Don't eat me all at once.
When presented with a tempting buffet of French food, not overeating can be a challenge. But a new study by researchers in Lyon suggests there are strategies that will help people resist temptation.
People trying to keep off excess weight are frequently told that it's better to eat small amounts of food frequently during the day, rather than the typical breakfast, lunch and dinner. The idea is that more frequent eating will stave off hunger pangs that may lead to overeating.
The problem with this advice, according to Xavier Allirot, a research scientist at the Institut Paul Bocuse, just outside Lyon, is that there's not much evidence supporting it. "There is no scientific consensus as to the optimum number of meals we should have for weight management and speculations regarding this are often contradictory," he and his colleagues explain in the online edition of the journal Physiology & Behavior.
So Allirot and colleagues from several French research labs decided to do a controlled experiment. They invited 20 men to take part. The men were on average 27 years old, and of normal weight. The researchers gave the men a breakfast of 674.8 calories consisting of a slice of white bread, a croissant (remember, this is France), some strawberry jam, a pat of unsalted butter, 4 ounces of orange juice, a spoonful of sugar and black coffee or tea.
On some days they were given the entire 674.8 calories at once, on other days they got a quarter of the calories (168.7, if you've forgotten your long division) once every hour for four hours.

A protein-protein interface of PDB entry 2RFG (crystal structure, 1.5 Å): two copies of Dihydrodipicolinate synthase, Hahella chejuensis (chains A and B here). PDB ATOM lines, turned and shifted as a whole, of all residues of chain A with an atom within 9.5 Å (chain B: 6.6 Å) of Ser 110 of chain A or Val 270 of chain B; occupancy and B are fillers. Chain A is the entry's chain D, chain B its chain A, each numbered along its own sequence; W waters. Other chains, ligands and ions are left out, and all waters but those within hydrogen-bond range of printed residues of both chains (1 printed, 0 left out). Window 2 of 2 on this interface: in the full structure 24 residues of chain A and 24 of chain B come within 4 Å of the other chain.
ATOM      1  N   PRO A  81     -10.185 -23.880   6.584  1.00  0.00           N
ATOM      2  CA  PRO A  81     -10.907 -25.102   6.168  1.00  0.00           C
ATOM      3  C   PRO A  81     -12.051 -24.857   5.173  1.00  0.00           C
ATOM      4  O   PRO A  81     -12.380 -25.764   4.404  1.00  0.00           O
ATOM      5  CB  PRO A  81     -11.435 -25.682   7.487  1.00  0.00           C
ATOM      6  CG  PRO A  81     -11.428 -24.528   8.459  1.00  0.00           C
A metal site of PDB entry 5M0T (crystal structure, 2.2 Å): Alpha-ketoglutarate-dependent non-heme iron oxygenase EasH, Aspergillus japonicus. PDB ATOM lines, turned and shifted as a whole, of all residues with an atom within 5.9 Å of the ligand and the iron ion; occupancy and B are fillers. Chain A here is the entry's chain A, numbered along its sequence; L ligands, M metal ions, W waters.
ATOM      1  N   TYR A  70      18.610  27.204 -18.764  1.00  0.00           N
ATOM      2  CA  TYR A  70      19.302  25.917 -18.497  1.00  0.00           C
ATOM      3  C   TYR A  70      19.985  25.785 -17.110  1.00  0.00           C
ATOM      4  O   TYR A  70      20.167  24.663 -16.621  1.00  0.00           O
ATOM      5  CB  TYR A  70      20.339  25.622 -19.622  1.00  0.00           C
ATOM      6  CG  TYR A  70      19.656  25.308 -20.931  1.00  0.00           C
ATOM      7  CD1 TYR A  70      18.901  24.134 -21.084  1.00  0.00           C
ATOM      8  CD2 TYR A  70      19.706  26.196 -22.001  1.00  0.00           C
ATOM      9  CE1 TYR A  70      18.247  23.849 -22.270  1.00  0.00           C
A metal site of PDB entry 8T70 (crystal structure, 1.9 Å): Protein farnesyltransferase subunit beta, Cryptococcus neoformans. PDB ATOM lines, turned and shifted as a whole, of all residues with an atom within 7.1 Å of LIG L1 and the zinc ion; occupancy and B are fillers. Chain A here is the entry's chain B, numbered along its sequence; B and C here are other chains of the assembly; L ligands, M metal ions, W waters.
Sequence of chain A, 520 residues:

The researchers found that the men who had the four mini-breakfasts were less hungry at lunchtime. This was corroborated by changes in two food-related hormones in the men, ghrelin and GLP-1, that are consistent with decreased appetite.
So, would they still eat less when faced with a free and tempting meal? Yes indeed, the researchers found. The subjects were offered a buffet lunch after their experimental breakfast(s) consisting of grated carrots, pâté de campagne, rice, French beans, fried potatoes, sausages, chicken breast, cottage cheese, cheese (Comté), stewed fruit, chocolate cake, white bread and sugar.
The men consumed less of the buffet on the days when they had eaten the multi-mini-breakfasts. So eating small, but often, does seem to help prevent overindulging. At least in France.